4 years ago

Molecular basis for covalent inhibition of glyceraldehyde-3-phosphate dehydrogenase by a 2-phenoxy-1,4-naphthoquinone small molecule

Molecular basis for covalent inhibition of glyceraldehyde-3-phosphate dehydrogenase by a 2-phenoxy-1,4-naphthoquinone small molecule
Mirko Zaffagnini, Romana Fato, Paola Conti, Gianluca Paredi, Elisa Uliassi, Stefano Bruno, Christian Bergamini, Marcel Kaiser, Andrea Cavalli, Maria Paola Costi, Marilena Margiotta, Riccardo Amorati, Maria Laura Bolognesi, Federica Prati
Glyceraldehyde-3-phosphate dehydrogenase (GAPDH) has recently gained attention as an antiprotozoan and anticancer drug target. We have previously identified 2-phenoxy-1,4-naphthoquinone as an inhibitor of both Trypanosoma brucei and human GAPDH. Herein, through multiple chemical, biochemical, and biological studies, and through the design of analogs, we confirmed the formation of a covalent adduct, we clarified the inhibition mechanism, and we demonstrated antitrypanosomal, antiplasmodial, and cytotoxic activities in cell cultures. The overall results lent support to the hypothesis that 2-phenoxy-1,4-naphthoquinone binds the GAPDH catalytic cysteine covalently through a phenolate displacement mechanism. By investigating the reactivity of 2-phenoxy-1,4-naphthoquinone and its analogs with four GAPDH homologs, we showed that the covalent inhibition is not preceded by the formation of a strong non-covalent complex. However, an up to fivefold difference in inactivation rates among homologs hinted at structural or electrostatic differences of their active sites that could be exploited to further design kinetically selective inhibitors. Moreover, we preliminarily showed that 2-phenoxy-1,4-naphthoquinone displays selectivity for GAPDHs over two other cysteine-dependent enzymes, supporting its suitability as a warhead starting fragment for the design of novel inhibitors. Herein, using multiple chemical and biological approaches and glyceraldehyde-3-phosphate dehydrogenase (GAPDH) orthologs, we report on the ability of 2-phenoxy-1,4-naphthoquinone (1) to act as a covalent GAPDH inhibitor, by a cysteine trapping mechanism. Chemical probes 2–4 allowed us to further investigate the proposed mechanism of interaction. Moreover, we preliminarily evaluated the selectivity of 1 over other two thiol-dependent enzymes, supporting its suitability as a warhead fragment for GAPDH inhibitor design.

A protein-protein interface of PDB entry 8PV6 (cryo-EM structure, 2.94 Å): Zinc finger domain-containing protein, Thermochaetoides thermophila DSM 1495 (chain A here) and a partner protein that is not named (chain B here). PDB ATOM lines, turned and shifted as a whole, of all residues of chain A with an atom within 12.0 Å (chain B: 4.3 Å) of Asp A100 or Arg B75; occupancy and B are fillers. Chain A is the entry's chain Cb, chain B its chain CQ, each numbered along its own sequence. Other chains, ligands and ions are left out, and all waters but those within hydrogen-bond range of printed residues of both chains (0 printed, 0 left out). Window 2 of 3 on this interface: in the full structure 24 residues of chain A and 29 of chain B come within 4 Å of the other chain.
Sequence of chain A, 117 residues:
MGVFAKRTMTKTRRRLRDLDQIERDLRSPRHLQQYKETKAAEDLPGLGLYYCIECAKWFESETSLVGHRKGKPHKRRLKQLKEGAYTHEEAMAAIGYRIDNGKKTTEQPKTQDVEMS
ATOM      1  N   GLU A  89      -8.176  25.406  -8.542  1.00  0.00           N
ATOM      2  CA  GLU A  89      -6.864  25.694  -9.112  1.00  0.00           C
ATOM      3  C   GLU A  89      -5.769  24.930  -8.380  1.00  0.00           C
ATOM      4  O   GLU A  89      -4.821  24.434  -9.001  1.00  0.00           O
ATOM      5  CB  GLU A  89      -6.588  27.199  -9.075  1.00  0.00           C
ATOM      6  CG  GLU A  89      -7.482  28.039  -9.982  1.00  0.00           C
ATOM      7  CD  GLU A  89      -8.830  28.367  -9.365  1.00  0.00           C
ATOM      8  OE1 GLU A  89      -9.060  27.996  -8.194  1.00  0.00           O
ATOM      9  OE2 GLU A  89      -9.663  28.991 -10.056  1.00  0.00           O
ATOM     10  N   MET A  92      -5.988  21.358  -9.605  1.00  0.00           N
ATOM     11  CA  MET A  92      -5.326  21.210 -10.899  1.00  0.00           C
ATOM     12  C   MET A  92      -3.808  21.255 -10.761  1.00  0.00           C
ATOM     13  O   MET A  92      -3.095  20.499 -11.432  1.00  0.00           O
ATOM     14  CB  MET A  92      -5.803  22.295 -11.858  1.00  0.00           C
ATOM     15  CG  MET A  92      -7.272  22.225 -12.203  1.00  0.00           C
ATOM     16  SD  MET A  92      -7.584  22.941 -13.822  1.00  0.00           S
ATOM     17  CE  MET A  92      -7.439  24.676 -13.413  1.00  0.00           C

Publisher URL: http://onlinelibrary.wiley.com/resolve/doi

DOI: 10.1111/cbdd.12941

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